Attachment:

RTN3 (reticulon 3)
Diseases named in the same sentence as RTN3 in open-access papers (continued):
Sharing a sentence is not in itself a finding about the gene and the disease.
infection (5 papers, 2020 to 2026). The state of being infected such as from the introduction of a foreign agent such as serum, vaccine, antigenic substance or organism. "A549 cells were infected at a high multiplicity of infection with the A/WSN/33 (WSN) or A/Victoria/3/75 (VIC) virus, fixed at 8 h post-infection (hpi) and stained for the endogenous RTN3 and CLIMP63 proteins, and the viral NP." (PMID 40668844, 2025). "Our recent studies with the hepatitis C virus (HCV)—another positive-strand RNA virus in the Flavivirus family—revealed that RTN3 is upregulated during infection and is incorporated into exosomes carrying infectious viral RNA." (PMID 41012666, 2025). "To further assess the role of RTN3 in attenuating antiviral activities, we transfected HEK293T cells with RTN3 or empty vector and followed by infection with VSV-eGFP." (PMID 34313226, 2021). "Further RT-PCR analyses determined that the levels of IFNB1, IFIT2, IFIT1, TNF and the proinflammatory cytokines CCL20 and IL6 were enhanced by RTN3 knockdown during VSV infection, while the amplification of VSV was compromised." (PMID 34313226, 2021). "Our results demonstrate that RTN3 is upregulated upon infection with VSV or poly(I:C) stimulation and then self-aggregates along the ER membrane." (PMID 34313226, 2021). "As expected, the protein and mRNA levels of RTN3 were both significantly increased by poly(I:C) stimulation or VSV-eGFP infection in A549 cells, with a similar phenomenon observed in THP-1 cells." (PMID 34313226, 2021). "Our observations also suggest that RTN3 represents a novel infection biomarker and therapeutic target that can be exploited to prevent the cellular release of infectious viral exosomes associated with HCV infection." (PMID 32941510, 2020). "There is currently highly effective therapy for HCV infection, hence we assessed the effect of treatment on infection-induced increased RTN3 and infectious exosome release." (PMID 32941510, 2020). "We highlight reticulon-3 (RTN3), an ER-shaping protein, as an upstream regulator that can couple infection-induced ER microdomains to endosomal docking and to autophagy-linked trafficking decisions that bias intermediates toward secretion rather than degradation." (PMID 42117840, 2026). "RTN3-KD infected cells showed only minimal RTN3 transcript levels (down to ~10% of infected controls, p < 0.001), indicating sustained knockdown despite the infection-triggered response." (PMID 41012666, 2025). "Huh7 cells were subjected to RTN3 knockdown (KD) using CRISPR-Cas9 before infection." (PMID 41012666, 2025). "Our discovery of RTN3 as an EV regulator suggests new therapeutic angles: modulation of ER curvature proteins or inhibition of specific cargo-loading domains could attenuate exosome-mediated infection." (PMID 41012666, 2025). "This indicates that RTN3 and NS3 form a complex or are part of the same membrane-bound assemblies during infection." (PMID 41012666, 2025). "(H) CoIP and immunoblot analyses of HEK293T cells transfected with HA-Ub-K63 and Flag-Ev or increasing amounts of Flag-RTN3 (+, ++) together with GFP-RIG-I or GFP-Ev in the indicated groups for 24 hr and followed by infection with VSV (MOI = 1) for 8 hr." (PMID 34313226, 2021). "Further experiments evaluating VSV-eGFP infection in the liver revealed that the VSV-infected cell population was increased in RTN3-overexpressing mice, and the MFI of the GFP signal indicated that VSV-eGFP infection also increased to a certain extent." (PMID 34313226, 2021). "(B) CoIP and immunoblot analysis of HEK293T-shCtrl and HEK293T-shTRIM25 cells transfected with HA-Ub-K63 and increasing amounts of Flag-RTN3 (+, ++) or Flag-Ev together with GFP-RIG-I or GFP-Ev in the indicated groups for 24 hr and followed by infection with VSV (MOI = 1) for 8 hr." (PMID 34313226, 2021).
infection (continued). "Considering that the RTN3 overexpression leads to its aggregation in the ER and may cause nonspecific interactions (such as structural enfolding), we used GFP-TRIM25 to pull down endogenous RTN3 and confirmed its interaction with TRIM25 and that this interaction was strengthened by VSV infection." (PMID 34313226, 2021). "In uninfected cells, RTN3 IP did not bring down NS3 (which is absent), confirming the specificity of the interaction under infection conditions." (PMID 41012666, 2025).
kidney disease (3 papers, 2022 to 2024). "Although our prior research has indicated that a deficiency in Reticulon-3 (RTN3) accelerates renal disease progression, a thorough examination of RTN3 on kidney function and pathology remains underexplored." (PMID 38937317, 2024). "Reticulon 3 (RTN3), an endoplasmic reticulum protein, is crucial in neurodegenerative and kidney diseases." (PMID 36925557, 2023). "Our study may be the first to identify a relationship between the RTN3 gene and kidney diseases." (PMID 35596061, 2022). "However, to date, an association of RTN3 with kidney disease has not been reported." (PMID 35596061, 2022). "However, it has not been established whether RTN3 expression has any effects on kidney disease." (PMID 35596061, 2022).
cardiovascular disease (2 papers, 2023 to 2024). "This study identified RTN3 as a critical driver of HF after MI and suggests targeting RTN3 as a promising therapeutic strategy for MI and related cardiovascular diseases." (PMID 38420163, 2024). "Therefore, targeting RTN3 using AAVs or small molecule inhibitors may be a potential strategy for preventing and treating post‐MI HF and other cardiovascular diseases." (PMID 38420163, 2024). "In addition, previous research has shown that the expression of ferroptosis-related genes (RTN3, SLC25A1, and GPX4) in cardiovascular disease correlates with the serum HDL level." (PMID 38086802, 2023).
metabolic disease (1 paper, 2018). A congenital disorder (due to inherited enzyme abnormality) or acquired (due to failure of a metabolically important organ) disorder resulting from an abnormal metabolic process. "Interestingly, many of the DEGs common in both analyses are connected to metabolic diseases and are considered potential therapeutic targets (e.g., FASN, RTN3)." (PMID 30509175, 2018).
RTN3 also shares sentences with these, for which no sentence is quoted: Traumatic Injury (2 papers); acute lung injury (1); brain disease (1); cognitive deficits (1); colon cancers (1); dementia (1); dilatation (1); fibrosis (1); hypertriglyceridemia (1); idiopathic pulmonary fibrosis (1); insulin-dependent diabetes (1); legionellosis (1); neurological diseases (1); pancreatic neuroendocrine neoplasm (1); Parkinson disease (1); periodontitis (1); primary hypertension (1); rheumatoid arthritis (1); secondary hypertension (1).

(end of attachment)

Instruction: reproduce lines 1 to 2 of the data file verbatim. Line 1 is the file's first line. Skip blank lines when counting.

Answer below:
RTN3 (reticulon 3)
Diseases named in the same sentence as RTN3 in open-access papers (continued):